In 2013, many independent producers struggled in selling life insurance products designed to accumulate cash value and produce income.
Career agents have a huge advantage based on their heritage, the training programs in place at career agencies and a fairly massive financial incentive to sell cash accumulation focused products.
Many independent producers don’t completely understand one of the more advertised and emphasized products in our cash accumulation arsenal: Indexed Universal Life.
In 2014, to compete for the cash accumulation sale, independent producers need to figure it out.
A telling example is the confusion on the part of many around guaranteed crediting rates and the resulting sales practices.
It’s an important topic, as guarantees are one of the foundational elements of the IUL value proposition: You, policy owner, are guaranteed a minimum rate of return each year.
The reality, however, is much more complicated and warrants further discussion.
The floor in an IUL contract is the real guarantee. Period.
It’s rather simple: The floor rate is the minimum interest rate that the policy owner will be credited for each point-to-point segment. As straightforward as that should be, it’s still misunderstood.
The crux of that discussion is that the floor is a gross return versus net, and the reality is that policy owners may experience years with a net negative return after policy charges.
That ugly reality is not discussed by most producers and will be an unwelcome surprise when the inevitable negative year occurs.
the minimum account value guarantee
Separate from the floor, the Minimum Account Value guarantee is a rate that the carrier will guarantee under certain conditions, such as death, surrender, exchange or even if enough years go by.
This is very different than an annual return guarantee like the floor rate mentioned above, but is often presented, and even illustrated, as a year-by-year guarantee.
But the issue with Minimum Account Value guarantees is that they will almost never come into play.
Regardless of the type of triggering event, these all come down to one common element: Looking back over a long period of time and guaranteeing a minimum level of performance over that time period.
Here’s some sample language from one policy illustration:
- This policy has a Minimum Account Value that is calculated monthly using a 3.00% guaranteed average annual interest rate and assumes that all premiums are allocated to the Fixed Account. If the Account Value is being calculated due to any termination of the policy, including lapse, death, surrender or maturity, the amount in your policy’s Account Value will be at least as large as the Minimum Account Value.
- At the end of policy year eight and every eight years thereafter on the policy anniversary, the Account Value will be compared to the Minimum Account Value. If the Minimum Account Value is larger than the Account Value at those times, the Account Value will be increased to equal the Minimum Account Value. If the Minimum Account Value is not larger than the Account Value, neither one will be adjusted.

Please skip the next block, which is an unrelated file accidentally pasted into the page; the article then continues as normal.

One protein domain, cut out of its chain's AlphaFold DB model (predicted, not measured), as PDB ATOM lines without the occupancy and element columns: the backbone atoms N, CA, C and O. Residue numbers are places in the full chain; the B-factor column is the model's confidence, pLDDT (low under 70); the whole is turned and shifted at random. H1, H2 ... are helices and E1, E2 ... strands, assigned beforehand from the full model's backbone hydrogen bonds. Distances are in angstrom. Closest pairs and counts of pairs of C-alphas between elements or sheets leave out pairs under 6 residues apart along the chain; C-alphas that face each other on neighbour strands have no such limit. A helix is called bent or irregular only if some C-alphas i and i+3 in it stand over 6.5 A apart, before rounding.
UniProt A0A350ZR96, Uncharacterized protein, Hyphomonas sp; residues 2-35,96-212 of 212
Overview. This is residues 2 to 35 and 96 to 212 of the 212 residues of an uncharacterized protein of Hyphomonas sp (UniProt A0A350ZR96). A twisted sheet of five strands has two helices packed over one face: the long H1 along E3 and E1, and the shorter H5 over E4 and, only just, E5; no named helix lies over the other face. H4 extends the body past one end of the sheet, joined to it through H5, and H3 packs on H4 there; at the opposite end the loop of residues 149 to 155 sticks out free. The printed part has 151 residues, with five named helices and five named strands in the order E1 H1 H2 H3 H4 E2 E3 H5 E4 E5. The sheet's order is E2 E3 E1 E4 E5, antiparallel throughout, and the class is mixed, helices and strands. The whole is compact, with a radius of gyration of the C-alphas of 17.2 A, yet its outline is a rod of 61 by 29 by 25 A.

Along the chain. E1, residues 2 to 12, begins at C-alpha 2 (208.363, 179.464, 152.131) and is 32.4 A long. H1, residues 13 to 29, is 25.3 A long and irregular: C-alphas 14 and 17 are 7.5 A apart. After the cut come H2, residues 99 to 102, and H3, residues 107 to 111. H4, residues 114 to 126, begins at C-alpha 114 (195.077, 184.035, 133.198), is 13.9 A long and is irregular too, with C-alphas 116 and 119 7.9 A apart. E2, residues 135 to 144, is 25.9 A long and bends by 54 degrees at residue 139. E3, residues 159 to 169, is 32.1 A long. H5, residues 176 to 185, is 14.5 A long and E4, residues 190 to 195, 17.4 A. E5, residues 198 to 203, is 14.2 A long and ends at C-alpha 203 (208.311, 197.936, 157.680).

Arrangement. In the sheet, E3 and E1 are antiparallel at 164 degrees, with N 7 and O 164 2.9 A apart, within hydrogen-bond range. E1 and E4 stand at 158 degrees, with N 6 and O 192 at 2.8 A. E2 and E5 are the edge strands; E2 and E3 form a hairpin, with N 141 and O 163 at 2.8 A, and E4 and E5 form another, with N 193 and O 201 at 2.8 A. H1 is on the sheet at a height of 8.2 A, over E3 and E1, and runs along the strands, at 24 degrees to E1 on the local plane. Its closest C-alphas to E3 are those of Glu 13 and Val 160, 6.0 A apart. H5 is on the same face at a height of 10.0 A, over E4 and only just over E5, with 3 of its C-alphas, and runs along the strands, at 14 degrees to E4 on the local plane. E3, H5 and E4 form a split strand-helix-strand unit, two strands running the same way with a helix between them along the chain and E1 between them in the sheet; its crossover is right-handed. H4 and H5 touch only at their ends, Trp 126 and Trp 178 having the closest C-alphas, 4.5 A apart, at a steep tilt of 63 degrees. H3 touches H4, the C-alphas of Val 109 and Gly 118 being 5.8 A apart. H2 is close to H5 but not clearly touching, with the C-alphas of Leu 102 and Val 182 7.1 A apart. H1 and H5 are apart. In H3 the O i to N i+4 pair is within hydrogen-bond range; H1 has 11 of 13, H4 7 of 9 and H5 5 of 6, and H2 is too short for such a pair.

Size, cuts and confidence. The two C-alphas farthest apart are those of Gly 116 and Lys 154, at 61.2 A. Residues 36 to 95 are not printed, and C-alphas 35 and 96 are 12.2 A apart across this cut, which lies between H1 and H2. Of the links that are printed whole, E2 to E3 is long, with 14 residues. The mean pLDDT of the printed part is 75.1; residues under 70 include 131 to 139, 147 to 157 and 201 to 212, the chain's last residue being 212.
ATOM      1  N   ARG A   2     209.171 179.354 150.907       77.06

incidence of return
A Minimum Account Value guarantee sounds great at first, particularly to the client who may not think too critically about what it really means. Where these fall apart and become essentially meaningless is when we look at the incidence of return in a typical IUL structure.
Remember that there’s already a floor that insulates the contracts from gross negative index returns. One of the results of this is that a hugely negative return that the policy needs to recover from is highly unlikely once the first few heavily loaded policy years are behind us.
So the only way to trigger this Minimum Account Value provision is to have the index return less than 3% on average over the eight-year period mentioned above.
Take a look at the historical returns for an IUL with a 0% Floor and 13% Cap below and you will see the problem: This rarely, if ever, happens.
what minimum account value guarantees really do
In reality, Minimum Account Value guarantees don’t do much beyond create a false sense of security.
In practice, however, they create a problem on illustrations.
If you review an illustration from a carrier with one of these true-up provisions, the guaranteed side of the ledger shows a level return at the true-up rate and guaranteed charges. That, unfortunately, is not how the contract actually works.
The accurate illustration would show the floor rate and guaranteed charges until the true-up provision is triggered, and then show the net result of the true-up provision in that year.
This pattern would then play out over the life of the contract, or until the policy would lapse under the guaranteed assumptions.
That would certainly tell a different story than the current practice, and perhaps do away with the completely inaccurate notion that the policy would credit this Minimum Account Value rate on an annual basis.
Clearly, both the floor and the additional rate guarantees have a place in these contracts. The issue, as with many things over the course of the life insurance industry’s long history, comes down to sales practices.
The story producers are telling regarding what these products will and won’t do is not always grounded in the truth, and that’s a big problem.
In most cases, it’s simply a lack of understanding. In others, it’s a blatant, knowing disregard for the facts in an attempt to make the sale.
In either case, it’s unsustainable.
To that end, we’ve compiled a resource that summarizes the key elements of the guarantee provisions in a wide selection of IUL contracts currently available for sale, including some comments on the potential traps in the way they are illustrated.
In most cases, these traps don’t mean the product in question is a “bad” one. Rather, it means there is an element to the illustration or underlying structure that could be misrepresented or misunderstood.